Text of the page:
Saturday, March 28, 2015

remembering farkhunda

Farkhunda. Farkhunda was her name.
     Some news stories are so odious, so heinous, that the stain of their airing lingers. Festers for weeks.
     It is raining here as I type.
     Eight days ago, outside the Shah-Du-Shamshaira mosque and shrine, set in the heart of Afghanistan’s reformed capital, Kabul - a short distance from the Presidential Palace - the law was found wanting. A young woman was accused of inciting a fever in verse. A fever which smouldered. Erupted in flame. Feeding on the word as law.
     No person less exalted than this central mosque's mullah, it seems, accused Farkhunda of burning the Quran.
     Though no one saw her commit any such act, word quickly spread throughout the maze of streets and lanes. Dancing on the rooftops. Igniting in mouths. An assembly of townspeople gathered at the shrine.
     It is unclear whether Farkhunda sought shelter in the mosque.
     Initial reports on the BBC's World Service spoke of banging on the doors, of rocks the size of fists hurled at windows.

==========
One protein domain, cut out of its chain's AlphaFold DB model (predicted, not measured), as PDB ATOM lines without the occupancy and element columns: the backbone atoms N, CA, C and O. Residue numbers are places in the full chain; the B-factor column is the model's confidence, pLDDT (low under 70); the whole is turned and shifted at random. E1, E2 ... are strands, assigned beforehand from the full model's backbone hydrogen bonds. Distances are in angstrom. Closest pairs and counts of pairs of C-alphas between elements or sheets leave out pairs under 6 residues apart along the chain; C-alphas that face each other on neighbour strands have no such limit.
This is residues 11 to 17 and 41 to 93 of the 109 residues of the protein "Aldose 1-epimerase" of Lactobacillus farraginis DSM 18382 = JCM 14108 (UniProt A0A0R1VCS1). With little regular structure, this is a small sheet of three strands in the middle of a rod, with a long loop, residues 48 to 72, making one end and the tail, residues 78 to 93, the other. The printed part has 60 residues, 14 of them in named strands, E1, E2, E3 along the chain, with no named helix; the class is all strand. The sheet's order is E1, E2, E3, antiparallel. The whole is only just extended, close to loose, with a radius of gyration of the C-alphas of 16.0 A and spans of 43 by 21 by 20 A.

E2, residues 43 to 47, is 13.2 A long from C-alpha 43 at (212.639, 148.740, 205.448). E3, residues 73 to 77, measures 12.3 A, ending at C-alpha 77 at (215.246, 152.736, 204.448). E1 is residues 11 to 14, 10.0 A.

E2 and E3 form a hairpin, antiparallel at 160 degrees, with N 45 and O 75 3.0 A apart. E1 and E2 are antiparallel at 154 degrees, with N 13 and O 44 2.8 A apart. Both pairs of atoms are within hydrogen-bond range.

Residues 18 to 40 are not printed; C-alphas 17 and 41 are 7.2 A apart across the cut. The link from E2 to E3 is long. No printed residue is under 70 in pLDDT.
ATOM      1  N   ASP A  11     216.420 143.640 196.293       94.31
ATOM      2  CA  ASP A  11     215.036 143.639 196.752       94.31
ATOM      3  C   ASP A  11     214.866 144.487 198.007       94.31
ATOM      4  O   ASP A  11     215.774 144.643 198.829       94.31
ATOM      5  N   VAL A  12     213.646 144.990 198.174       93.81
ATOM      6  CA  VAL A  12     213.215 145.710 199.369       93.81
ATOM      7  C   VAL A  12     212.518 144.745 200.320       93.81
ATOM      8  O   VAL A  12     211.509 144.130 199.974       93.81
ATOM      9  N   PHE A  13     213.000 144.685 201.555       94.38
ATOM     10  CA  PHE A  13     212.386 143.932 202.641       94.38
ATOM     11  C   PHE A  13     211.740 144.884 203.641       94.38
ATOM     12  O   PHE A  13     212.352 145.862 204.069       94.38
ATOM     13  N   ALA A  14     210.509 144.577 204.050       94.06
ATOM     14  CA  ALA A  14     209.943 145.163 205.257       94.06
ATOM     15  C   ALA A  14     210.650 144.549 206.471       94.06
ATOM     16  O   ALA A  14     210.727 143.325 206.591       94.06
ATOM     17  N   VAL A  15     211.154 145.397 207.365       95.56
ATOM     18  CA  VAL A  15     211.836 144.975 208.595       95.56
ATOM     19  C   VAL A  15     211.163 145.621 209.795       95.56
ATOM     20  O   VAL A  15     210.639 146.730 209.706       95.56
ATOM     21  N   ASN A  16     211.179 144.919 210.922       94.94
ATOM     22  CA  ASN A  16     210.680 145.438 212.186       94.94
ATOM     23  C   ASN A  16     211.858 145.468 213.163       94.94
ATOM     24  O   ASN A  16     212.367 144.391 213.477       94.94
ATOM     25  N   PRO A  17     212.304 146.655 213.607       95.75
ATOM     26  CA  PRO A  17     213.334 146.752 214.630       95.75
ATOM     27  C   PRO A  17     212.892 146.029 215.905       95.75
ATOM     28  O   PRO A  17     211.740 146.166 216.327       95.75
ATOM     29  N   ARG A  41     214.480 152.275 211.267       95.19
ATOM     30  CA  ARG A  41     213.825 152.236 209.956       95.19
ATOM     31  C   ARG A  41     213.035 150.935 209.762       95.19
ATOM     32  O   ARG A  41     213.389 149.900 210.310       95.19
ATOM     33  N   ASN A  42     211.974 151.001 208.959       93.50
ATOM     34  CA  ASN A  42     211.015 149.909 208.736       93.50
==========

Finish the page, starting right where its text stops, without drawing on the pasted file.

What is certain is that the young woman was caught up in the mob. Punched and kicked by outraged teenage boys and men. Folded through the gates.
     One of them closest to her struck her in the face with a stick. Another knocked her to the ground.
     The district's police were alerted. Accounts have it that the division station is situated less than one kilometer from the shrine. Police were certainly present.
     Emboldened by the screams of righteous men and women, a curtain of blood obscuring her face where her veil was stripped away, she was stamped on repeatedly. Trampled on by scores of feet.
     The weight of tendons. Bone. Pulsating hearts.
     A car.
     Farkhunda was driven over and dragged by a rope for several yards. Someone produced a canister of petrol and fuel was poured over the hapless woman. Someone else produced a match. Farkhunda was set alight.
     The police stood well back and did nothing to protect her. Their attempts to disperse or contain the mob were enervated at best. Makeshift cudgels and debris rained down on her. A blanket was thrown over her prone body to assist in the burning.